Elephant Butte Inn Blog
Posted December 3, 2012
Cuchillo was founded in the 1850s by Hispanic farmers and ranchers. It was named for nearby Cuchillo Negro ("Black Knife") Creek, which took its name from a local Apache Chief.
During the mining boom of the 1880s and 1890s, stage and freight lines ran between the railroad station in Engle to the silver mines at Winston, Chloride and Hermosa. As a mid-point between these locations, Cuchillo was a natural choice for a stage stop. In that era, it was a thriving agricultural community and was well-suited to resupply the men and horses. The end of the mining boom plus a series of devastating floods on the Cuchillo Negro Creek greatly reduced the town. Today, it is a small village with some farms and ranches.
This photo is of the San Jose Mission in Cuchillo.
Posted December 1, 2012
Posted November 30, 2012
December 8 at 5pm - Enter through the main gate at Elephant Butte Lake State Park - A festive holiday event, sponsored by the Elephant Butte Chamber of Commerce that is sure to warm your heart. Stroll the Elephant Butte Lake State Park sandy beach path lit by 4,000 Luminarias and along the way you'll enjoy free refreshments at approximately 26 bon-fired and decorated campsites all hosted by businesses, organizations, clubs and individuals. There are hayrides, campsite, boat and "Steel Soldiers" lighting contest, caroling, and of course an appearance by Santa. At 6:30pm be sure to look out over the lake to see the gorgeous lighted Boat Parade, sponsored by Marina Del Sur. The event is also a fundraiser for the Make-A-Wish Foundation with donation cans sponsored by the EB Rotary Club. Awards ceremony and Christmas party with a live band follows at the Elephant Butte Inn and Spa. Price:$5 park entry fee; Phone: (575)744-4708; Website
Posted November 25, 2012
Harry Pye, an Englishman and prospector, was delivering freight for the U.S. Army in the late 1870s when he discovered silver float in a canyon. After completing his freighting contract, he and two other men returned to the area in 1879 to stake a claim. A tent city grew up nearby and became an established town. Originally named Pyetown, then Bromide, it became known as Chloride after the type of high-grade silver that was mined in the area. It was the center for all the mining activity in the area, known as Apache Mining district.
Posted November 23, 2012
Winston was founded in the early 1880s by miners who found Chloride "too rowdy." They moved 2 miles north, settling in Fairview. The town grew to about 600 people. In 1929, the town changed its name to Winston in honor of Frank H. Winston, a local miner, businessman and legislator. Winston flourished until the silver panic of 1893. Frank winston's old house still stands on Main Street, as do several other buildings he owned and built. Many other buildings were destroyed in a flood in the 1950s. The old schoolhouse, built in 1890, is visible to the east from Main Street. It is located on private land.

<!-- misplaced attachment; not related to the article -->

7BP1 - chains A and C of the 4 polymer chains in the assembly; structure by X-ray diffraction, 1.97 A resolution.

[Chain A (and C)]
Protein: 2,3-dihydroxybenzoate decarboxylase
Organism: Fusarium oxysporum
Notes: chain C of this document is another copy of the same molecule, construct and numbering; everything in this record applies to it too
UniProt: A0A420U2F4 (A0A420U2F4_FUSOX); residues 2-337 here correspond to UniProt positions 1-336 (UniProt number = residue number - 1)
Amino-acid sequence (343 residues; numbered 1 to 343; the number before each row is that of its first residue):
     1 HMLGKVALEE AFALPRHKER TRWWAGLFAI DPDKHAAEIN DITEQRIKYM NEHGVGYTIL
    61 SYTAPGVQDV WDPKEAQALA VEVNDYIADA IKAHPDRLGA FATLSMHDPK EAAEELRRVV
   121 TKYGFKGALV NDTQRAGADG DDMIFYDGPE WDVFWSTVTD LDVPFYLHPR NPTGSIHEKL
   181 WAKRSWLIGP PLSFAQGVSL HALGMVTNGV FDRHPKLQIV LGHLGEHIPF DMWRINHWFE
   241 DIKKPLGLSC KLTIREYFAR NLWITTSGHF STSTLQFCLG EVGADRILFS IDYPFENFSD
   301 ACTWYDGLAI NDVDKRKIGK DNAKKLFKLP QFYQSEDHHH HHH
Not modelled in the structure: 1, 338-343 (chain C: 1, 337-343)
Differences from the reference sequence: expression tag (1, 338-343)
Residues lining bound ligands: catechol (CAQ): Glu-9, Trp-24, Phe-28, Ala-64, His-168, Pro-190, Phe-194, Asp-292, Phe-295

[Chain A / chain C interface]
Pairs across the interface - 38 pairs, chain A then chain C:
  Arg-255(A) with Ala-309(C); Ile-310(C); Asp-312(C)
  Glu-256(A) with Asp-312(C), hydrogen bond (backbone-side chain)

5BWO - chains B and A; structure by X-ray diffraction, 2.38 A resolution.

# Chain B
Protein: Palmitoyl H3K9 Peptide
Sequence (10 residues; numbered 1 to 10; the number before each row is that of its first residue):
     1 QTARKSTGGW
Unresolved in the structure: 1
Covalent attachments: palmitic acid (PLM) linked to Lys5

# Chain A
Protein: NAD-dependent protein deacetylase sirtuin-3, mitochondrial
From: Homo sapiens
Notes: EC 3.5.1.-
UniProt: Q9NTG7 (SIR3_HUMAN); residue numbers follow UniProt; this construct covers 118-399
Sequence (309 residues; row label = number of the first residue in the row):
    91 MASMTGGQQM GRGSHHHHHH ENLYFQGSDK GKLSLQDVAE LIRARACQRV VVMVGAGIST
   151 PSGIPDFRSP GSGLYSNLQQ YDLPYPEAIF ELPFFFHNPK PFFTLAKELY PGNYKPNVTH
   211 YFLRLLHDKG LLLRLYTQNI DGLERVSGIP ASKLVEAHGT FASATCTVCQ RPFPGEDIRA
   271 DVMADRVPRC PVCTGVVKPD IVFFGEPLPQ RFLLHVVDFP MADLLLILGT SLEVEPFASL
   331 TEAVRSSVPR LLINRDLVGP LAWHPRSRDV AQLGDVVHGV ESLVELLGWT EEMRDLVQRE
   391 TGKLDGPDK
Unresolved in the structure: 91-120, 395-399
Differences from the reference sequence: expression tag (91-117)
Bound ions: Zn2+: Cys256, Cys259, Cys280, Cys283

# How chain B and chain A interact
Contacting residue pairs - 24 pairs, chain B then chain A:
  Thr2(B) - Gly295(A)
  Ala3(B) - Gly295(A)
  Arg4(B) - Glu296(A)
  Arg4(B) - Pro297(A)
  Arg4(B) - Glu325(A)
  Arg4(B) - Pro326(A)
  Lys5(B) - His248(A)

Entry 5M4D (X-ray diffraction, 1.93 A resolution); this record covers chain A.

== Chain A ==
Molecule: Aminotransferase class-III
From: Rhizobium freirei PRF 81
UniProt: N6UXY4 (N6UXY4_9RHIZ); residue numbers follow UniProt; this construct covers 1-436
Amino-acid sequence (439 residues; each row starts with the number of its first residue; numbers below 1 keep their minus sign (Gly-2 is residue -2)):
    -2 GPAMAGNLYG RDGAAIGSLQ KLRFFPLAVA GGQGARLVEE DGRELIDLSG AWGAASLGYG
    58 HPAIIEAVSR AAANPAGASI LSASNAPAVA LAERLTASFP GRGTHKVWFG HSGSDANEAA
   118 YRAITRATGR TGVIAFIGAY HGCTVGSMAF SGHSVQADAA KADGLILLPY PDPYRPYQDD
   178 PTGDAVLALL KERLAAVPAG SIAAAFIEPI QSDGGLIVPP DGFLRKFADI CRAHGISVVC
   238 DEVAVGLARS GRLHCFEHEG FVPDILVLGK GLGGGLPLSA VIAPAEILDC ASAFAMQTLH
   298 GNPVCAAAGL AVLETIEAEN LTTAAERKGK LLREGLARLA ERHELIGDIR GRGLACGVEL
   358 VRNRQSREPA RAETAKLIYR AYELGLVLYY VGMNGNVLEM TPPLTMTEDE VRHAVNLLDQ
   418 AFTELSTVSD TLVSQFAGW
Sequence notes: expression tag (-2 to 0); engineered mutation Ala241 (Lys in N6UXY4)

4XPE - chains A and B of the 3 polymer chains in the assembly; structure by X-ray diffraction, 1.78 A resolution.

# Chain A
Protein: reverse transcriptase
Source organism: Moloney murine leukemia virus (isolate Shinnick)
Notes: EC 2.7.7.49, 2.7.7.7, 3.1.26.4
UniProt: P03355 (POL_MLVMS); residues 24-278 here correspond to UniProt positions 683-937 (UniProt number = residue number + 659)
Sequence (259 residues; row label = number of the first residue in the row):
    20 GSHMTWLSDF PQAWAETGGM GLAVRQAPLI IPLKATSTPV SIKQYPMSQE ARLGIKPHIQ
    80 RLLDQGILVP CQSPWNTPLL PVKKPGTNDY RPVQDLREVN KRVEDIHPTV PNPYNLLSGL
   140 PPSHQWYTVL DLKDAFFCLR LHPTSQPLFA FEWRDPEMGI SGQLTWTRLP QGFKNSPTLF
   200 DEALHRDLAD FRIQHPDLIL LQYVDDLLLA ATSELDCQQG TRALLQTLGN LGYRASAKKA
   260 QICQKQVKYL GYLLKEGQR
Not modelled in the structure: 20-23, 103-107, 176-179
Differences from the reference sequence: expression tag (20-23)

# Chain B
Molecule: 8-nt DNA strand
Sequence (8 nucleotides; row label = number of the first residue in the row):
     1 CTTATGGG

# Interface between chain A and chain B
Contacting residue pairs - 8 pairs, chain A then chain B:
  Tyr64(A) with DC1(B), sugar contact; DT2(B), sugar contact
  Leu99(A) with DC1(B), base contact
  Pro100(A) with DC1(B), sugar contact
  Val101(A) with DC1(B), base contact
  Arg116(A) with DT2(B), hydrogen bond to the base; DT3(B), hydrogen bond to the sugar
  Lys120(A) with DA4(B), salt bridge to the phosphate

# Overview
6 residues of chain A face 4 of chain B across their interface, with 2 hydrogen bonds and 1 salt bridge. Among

Posted November 18, 2012
Following the construction of the Elephant Butte Dam in 1916, the town of Hot Springs grew around the hot mineral springs area that had been used for centuries. As knowledge of the waters' healing powers became more widely known, people journeyed here to take the mineral baths. The town continued to grow as a health and spa resort. A county-wide vote in 1936 moved the county seat from Hillsboro to Hot Springs. In 1950, Hot Springs changed its name to Truth or Consequences as part of a publicity stunt for the Truth or Consequences radio show produced by Ralph Edwards. With the increased popularity of Elephant Butte Lake, a state park was established in 1965. The community of Elephant Butte grew along the Lake and was incorporated n 1998. The city offers a wide variety of support services to thousands of recreational visitors annually. This photo is circa 1920s of the Dam.
Posted November 8, 2012
Posted November 7, 2012
Posted November 5, 2012
Second Saturday Art Hop - November6-9pm, Downtown Truth or ConsequencesGalleries, studios, shops and restaurants are open late on the 2nd Saturday of every month. Check the MainStreet Truth or Consequences website for info on opening exhibits and special events.Cost: free.Contact: MainStreet Truth or Consequences, email@example.com://www.torcmainstreet.org/events/monthly-events/art-hop